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[deleted] wrote

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red_pepper wrote

I very much agree, and add to this that leftists sometimes confuse an inability to articulate with irrationality (and, conversely, articulation with rationality). Just because someone can't defend one of their beliefs doesn't mean it's indefensible. It just means they haven't had practice defending it. And just because someone can defend their beliefs doesn't mean it's good. It just means they're good at defending.

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Dumai wrote

hidden secret: rationality is the most bourgeois of bourgeois values

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deadaluspark wrote (edited )

extra hidden secret: rationality is informed by emotion, and people who cannot experience emotion are unable to rationalize.

to pretend you are "above" emotion and only look at things "rationally" is missing the fucking point.

also, if you're an atheist and you pull that shit, it's even more infuriating, because guess what fuckstick, you're an irrational animal just like anyone else!! putting yourself and other humans on a fucking pedestal is the same shit religious people do.

by rejecting people who are "not smart" we are rejecting the people most likely to be exploited in the world because they lack the educational capacity to know they are being exploited. to reject them and dismiss them is to be dismissing people's real lives and emotions, which still really matter, even if they aren't smart/can't communicate well.

I spent my youth reading all the academics, and I'll spend my adulthood thinking fuck-none-of-them speak for me or understand my life and situations. I'm looking at you Noam Chomsky, Sam Harris, Steven Pinker, Slavoj Zizek, etc, etc. sometimes it feels like the only academic I can read without wanting to scream anymore is Cornel West.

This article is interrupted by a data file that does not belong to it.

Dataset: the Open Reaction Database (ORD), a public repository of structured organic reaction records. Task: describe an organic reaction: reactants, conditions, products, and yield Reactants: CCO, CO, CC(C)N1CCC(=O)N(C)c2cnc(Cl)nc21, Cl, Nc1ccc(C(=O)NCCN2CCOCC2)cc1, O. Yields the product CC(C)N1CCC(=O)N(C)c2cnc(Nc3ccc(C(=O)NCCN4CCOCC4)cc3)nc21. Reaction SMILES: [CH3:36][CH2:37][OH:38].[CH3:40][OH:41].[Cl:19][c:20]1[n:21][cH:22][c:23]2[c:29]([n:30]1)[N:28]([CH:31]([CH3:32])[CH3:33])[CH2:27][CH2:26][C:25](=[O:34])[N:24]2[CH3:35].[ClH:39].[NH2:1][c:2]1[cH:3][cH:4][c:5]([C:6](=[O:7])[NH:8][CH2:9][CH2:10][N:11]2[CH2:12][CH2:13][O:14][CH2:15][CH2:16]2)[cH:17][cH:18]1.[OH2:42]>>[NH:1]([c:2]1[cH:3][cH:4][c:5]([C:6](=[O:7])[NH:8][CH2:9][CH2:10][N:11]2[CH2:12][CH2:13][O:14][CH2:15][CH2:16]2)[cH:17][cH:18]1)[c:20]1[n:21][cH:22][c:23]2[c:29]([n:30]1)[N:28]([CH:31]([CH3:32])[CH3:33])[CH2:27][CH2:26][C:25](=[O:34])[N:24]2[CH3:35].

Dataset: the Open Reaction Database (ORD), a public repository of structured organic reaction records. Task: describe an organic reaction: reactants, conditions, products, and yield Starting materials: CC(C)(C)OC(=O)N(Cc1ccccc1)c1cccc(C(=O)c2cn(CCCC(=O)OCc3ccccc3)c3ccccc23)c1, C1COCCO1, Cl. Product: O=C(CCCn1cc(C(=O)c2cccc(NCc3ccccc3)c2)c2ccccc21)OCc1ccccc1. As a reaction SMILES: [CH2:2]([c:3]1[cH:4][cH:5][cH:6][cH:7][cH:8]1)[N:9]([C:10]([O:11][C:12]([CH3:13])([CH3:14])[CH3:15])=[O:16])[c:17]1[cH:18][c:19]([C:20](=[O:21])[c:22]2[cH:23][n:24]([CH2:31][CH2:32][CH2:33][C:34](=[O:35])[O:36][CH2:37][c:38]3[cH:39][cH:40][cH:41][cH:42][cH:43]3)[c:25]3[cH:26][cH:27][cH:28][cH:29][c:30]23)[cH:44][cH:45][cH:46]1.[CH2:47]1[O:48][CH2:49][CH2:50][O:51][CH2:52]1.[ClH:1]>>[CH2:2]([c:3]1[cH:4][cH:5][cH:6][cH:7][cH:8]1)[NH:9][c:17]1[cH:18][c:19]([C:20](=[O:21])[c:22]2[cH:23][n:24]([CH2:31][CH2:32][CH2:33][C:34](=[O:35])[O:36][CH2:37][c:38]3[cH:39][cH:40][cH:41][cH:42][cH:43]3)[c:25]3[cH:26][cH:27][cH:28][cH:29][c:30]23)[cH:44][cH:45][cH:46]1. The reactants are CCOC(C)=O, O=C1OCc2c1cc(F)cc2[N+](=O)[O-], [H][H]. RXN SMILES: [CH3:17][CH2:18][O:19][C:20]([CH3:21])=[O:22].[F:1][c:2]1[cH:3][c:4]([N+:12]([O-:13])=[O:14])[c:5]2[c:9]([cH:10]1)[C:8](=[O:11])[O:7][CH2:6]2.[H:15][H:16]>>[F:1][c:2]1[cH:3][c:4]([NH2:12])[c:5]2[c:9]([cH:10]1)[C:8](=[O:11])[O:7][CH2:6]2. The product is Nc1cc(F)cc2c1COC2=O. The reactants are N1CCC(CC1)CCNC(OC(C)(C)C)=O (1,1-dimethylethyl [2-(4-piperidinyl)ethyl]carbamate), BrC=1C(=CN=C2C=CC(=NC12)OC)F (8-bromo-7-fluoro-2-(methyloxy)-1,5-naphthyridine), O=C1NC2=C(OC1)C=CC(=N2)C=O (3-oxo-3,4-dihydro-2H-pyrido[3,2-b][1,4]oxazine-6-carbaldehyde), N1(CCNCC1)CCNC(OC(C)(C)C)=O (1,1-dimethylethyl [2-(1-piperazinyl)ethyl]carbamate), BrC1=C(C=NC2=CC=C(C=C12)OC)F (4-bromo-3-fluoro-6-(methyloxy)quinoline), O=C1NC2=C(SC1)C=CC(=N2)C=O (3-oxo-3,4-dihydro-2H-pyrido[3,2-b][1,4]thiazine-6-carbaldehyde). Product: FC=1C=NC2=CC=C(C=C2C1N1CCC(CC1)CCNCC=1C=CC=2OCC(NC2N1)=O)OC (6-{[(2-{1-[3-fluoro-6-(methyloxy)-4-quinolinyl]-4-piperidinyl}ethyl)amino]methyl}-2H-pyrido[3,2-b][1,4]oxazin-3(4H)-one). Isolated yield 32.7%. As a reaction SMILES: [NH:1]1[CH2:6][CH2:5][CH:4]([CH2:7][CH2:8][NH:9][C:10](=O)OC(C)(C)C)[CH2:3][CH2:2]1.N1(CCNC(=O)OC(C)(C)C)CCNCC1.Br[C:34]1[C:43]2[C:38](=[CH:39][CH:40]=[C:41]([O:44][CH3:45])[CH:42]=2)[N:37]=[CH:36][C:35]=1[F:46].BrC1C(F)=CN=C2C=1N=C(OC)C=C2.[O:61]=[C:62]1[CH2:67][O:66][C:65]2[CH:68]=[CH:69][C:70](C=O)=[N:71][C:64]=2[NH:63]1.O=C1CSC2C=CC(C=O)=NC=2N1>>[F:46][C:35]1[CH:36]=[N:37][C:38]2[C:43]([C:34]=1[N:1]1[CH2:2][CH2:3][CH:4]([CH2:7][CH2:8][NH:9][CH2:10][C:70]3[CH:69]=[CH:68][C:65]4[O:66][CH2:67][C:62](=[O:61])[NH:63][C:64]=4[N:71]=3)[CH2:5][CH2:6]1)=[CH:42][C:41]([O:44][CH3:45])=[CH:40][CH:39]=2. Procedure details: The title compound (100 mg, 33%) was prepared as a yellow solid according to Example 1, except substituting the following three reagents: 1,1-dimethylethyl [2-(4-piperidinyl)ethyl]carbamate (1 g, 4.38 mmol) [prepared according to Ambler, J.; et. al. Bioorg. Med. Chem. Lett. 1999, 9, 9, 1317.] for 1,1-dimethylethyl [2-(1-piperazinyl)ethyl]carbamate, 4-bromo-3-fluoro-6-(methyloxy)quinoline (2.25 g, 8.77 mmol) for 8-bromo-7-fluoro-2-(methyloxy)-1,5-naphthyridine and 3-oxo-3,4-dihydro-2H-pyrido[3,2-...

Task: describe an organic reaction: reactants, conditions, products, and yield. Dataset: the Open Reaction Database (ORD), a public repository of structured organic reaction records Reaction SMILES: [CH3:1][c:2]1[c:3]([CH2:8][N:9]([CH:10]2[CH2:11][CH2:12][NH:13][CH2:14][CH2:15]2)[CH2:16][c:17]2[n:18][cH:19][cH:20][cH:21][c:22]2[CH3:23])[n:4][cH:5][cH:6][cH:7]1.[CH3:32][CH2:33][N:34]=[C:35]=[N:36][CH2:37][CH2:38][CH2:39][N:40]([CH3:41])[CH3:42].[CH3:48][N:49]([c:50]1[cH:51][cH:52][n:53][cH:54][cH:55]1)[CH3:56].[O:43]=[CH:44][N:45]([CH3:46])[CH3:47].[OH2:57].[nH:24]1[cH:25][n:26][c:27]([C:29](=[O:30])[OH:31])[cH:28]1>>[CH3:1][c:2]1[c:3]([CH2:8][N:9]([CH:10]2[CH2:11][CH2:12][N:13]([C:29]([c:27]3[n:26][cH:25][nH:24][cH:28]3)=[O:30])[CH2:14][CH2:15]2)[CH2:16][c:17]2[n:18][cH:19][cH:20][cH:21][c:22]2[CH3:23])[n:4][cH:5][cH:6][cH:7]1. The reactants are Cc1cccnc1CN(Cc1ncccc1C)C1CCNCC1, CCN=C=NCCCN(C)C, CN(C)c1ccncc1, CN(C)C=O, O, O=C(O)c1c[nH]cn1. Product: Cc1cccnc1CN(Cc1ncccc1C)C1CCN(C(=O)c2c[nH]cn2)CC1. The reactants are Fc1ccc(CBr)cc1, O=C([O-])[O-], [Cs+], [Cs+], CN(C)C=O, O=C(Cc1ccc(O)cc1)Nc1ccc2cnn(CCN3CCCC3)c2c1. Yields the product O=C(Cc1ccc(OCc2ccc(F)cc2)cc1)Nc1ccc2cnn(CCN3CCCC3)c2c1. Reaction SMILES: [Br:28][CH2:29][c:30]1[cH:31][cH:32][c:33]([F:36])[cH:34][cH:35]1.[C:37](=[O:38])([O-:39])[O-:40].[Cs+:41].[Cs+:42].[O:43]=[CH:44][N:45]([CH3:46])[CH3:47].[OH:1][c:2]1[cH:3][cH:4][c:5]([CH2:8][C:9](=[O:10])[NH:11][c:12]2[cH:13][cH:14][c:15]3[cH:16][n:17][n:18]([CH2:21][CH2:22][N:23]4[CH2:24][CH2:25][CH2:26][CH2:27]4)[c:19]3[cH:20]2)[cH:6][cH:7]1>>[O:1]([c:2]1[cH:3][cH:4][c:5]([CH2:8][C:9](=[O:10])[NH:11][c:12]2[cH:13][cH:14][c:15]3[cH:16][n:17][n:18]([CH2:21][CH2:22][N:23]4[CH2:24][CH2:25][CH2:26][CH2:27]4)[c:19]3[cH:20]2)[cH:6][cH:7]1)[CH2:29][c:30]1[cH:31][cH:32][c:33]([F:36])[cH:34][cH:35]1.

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[deleted] wrote (edited )

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Dumai wrote (edited )

the genealogy of rationality is incredibly misogynist, classist, and racist - it sometimes stuns me that there are radicals who apparently do not know this.

anyway! if you're and atheist an your opinion of religion is that it is "irrational" then you are almost certainly an islamophobe. and speaking of separation of church and state, isn't it interesting that france's state secularism, which is among the most strongly established in the western world, is often weaponised against the country's muslim minority, hmmm

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[deleted] wrote

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Tequila_Wolf wrote

also, "rationality" became oppressive itself. colonised peoples were depicted/portrayed/understood as less rational and this was part and parcel of the justification for the 'civilising' process.

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Dumai wrote

and this is why it's not a coincidence that many important liberal theorists (j.s. mill springs to mind here) produced a lot of imperialist ideology!

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zorblax wrote (edited )

anyway! if you're and atheist an your opinion of religion is that it is "irrational" then you are almost certainly an islamophobe.

Such an atheist would say that Islam is a religion and therefore hating/fearing it makes perfect sense.

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Dumai wrote

and they'd be dumb to do that, especially if they're going to deny islamophobia has any racist content

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zorblax wrote (edited )

Why? I think it's dumb to favor Islam in particular because or some misguided fear of being racist.